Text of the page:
The impact of immediate breast reconstruction on the time to delivery of adjuvant therapy: The iBRA-2 Study

Published on Apr 30, 2019in British Journal of Cancer5.791
· DOI :10.1038/S41416-019-0438-1
Rachel O'Connell9
Estimated H-index: 9
(The Royal Marsden NHS Foundation Trust),
Tim Rattay9
Estimated H-index: 9
(University of Leicester)
+ 7 AuthorsChris Holcombe14
Estimated H-index: 14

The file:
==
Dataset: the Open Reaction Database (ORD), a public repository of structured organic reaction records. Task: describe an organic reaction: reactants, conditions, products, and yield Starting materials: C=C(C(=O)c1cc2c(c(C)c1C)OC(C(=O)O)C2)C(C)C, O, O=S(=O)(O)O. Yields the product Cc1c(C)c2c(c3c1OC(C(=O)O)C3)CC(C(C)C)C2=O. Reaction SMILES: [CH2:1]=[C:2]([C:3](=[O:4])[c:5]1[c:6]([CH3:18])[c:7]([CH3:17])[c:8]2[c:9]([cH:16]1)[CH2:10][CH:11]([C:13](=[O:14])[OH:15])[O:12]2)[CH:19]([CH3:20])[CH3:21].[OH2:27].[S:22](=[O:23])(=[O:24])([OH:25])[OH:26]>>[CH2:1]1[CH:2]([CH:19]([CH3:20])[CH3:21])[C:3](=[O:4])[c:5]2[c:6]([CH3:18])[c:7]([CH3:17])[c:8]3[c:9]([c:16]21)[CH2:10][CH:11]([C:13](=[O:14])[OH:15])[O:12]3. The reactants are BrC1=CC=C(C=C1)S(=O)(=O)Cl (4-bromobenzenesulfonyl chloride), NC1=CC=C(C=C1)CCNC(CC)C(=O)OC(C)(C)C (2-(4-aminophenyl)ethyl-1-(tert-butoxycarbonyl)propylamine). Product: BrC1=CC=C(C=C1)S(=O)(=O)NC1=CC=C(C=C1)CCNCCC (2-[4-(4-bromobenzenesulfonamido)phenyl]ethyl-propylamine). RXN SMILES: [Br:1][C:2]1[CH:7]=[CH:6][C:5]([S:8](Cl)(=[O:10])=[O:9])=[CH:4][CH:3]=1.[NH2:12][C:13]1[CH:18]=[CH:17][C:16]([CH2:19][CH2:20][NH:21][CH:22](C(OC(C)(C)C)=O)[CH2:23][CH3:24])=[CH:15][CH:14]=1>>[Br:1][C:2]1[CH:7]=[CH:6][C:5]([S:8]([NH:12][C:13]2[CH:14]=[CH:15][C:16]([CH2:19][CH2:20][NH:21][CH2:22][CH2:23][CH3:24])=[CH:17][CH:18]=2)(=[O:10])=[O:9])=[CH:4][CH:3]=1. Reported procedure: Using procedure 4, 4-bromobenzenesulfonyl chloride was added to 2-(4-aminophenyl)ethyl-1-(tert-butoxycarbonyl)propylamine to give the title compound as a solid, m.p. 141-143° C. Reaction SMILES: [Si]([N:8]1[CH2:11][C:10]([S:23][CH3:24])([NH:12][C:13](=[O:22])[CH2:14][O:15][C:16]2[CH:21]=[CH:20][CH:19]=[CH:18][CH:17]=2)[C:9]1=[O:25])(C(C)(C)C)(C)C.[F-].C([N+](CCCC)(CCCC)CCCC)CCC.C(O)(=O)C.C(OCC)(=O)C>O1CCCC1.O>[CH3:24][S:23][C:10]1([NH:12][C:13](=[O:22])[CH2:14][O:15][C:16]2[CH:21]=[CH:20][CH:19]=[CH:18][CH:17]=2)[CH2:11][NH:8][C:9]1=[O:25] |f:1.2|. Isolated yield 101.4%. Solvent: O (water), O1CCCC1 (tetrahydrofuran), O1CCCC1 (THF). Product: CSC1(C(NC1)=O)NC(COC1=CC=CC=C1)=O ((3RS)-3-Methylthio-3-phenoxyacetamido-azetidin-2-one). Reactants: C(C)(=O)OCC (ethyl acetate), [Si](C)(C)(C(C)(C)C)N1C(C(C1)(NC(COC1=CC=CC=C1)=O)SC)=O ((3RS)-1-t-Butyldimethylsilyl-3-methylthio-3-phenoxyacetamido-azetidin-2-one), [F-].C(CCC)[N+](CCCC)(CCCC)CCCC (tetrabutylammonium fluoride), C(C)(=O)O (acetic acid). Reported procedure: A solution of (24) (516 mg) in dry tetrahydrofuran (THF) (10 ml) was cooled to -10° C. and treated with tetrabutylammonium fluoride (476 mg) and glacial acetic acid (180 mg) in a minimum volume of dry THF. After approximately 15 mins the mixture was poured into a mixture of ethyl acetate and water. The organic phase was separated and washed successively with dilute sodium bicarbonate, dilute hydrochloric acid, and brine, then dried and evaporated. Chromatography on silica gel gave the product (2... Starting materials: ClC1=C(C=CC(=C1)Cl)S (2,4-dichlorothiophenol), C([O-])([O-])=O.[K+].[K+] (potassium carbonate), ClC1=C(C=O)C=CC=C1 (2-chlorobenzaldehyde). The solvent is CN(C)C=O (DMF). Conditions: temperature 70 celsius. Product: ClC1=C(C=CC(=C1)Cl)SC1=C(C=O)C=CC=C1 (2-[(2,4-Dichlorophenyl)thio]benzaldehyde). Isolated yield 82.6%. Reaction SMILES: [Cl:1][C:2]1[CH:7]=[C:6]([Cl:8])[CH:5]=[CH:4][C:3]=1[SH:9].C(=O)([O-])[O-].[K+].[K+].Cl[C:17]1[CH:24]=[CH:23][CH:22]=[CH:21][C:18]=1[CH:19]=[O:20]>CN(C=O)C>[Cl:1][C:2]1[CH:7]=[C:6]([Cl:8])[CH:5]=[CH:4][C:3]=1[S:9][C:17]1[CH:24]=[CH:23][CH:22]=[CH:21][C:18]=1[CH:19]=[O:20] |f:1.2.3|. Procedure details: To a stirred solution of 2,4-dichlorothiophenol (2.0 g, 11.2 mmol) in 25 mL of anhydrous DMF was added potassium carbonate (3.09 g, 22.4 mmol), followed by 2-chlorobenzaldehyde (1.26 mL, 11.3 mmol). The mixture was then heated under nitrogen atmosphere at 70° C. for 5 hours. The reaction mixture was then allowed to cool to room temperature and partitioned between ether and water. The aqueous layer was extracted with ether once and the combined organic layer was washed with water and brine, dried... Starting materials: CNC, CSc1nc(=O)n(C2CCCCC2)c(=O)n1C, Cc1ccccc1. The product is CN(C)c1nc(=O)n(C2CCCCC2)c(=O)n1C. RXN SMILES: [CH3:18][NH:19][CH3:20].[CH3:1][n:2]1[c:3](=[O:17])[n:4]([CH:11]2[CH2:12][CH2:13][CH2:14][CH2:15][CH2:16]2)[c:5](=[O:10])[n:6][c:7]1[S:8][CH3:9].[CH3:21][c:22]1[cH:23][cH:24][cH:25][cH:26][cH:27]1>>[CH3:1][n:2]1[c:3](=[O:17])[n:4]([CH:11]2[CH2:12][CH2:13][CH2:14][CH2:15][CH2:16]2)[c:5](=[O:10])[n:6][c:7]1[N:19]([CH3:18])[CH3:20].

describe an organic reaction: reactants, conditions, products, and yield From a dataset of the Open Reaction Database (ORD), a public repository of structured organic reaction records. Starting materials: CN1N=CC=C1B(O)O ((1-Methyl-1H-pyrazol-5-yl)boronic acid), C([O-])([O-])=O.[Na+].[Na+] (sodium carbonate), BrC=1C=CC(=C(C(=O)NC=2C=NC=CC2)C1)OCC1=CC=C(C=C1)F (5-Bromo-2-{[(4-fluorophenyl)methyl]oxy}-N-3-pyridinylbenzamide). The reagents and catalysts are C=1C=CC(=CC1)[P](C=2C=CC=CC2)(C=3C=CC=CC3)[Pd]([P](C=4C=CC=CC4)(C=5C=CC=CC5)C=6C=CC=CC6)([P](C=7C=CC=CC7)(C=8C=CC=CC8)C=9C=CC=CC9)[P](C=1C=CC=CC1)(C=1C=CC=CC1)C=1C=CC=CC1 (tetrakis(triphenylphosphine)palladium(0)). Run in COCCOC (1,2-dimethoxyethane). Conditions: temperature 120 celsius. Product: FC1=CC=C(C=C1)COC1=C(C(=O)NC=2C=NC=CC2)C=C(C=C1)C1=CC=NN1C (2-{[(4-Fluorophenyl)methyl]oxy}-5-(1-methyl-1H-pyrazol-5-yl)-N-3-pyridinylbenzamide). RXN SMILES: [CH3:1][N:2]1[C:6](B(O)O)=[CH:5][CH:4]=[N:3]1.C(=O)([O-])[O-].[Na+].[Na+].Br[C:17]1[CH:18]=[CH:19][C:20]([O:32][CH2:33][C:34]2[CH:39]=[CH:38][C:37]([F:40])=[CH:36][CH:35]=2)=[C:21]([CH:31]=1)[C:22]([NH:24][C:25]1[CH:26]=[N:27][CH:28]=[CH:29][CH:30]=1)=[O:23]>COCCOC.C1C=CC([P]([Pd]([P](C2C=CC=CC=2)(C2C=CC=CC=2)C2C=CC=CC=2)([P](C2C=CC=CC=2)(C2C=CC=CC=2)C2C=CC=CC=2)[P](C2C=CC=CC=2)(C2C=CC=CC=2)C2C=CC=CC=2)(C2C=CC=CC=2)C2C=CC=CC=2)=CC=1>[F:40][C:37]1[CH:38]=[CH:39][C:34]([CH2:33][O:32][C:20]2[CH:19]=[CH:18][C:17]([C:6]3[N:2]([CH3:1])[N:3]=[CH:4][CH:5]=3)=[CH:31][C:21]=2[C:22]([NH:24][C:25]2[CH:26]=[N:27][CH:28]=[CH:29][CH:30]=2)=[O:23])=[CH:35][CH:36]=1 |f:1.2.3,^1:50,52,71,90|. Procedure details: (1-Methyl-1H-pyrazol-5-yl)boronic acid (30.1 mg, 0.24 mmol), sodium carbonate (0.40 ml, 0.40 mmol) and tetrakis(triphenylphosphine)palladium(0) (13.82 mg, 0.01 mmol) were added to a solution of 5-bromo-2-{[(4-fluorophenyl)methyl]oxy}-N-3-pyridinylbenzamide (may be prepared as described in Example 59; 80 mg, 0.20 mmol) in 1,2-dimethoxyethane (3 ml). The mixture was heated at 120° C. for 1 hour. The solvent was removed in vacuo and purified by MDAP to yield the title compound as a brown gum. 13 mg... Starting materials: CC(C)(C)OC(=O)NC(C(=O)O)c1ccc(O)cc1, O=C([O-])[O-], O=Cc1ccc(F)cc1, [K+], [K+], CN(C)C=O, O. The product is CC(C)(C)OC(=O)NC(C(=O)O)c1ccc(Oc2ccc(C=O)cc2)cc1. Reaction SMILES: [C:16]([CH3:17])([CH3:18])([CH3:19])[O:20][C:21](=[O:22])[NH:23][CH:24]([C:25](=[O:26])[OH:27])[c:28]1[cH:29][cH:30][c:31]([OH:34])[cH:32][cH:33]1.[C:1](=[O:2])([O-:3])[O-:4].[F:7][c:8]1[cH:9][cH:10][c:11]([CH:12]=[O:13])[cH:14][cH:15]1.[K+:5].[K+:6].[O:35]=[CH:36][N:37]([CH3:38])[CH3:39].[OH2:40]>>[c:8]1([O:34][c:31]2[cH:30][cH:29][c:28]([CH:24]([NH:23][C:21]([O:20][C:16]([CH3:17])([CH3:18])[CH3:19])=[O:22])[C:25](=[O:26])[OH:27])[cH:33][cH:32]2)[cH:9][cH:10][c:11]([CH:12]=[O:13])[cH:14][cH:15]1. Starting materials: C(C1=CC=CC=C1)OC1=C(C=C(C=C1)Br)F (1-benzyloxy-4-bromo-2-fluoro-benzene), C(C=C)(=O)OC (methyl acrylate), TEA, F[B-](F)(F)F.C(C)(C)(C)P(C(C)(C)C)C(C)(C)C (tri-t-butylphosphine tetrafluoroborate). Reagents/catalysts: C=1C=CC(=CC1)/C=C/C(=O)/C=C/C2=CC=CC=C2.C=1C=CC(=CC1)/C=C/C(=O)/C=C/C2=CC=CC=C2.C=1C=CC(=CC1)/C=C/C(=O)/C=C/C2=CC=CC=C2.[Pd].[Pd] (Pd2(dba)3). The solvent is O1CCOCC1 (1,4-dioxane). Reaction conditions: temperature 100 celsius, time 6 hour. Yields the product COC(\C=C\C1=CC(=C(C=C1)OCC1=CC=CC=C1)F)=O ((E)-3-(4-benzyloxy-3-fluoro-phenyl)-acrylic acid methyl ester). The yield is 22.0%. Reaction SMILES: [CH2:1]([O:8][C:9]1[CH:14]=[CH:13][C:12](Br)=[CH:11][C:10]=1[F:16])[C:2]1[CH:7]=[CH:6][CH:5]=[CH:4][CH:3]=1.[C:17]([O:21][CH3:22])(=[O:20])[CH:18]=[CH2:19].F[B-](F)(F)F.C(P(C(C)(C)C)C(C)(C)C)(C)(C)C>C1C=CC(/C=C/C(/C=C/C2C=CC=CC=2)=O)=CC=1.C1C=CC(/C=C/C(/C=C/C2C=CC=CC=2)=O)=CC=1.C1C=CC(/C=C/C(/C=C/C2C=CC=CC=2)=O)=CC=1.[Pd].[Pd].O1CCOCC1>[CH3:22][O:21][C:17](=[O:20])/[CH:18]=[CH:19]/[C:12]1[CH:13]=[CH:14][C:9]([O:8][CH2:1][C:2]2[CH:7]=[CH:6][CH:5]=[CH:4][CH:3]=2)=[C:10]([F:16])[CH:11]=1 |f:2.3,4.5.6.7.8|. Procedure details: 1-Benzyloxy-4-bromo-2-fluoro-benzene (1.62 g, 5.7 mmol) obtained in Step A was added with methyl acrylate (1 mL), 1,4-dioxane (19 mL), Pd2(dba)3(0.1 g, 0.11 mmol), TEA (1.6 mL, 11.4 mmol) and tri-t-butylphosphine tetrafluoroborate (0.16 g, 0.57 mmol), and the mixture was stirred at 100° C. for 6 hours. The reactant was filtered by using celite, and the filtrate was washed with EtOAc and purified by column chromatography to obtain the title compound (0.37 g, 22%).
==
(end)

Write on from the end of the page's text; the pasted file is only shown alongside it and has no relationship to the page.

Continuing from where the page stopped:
Immediate breast reconstruction (IBR) is routinely offered to improve quality-of-life for women requiring mastectomy, but there are concerns that more complex surgery may delay adjuvant oncological treatments and compromise long-term outcomes. High-quality evidence is lacking. The iBRA-2 study aimed to investigate the impact of IBR on time to adjuvant therapy. Consecutive women undergoing mastectomy ± IBR for breast cancer July–December, 2016 were included. Patient demographics, operative, oncological and complication data were collected. Time from last definitive cancer surgery to first adjuvant treatment for patients undergoing mastectomy ± IBR were compared and risk factors associated with delays explored. A total of 2540 patients were recruited from 76 centres; 1008 (39.7%) underwent IBR (implant-only [n = 675, 26.6%]; pedicled flaps [n = 105,4.1%] and free-flaps [n = 228, 8.9%]). Complications requiring re-admission or re-operation were significantly more common in patients undergoing IBR than those receiving mastectomy. Adjuvant chemotherapy or radiotherapy was required by 1235 (48.6%) patients. No clinically significant differences were seen in time to adjuvant therapy between patient groups but major complications irrespective of surgery received were significantly associated with treatment delays. IBR does not result in clinically significant delays to adjuvant therapy, but post-operative complications are associated with treatment delays. Strategies to minimise complications, including careful patient selection, are required to improve outcomes for patients.
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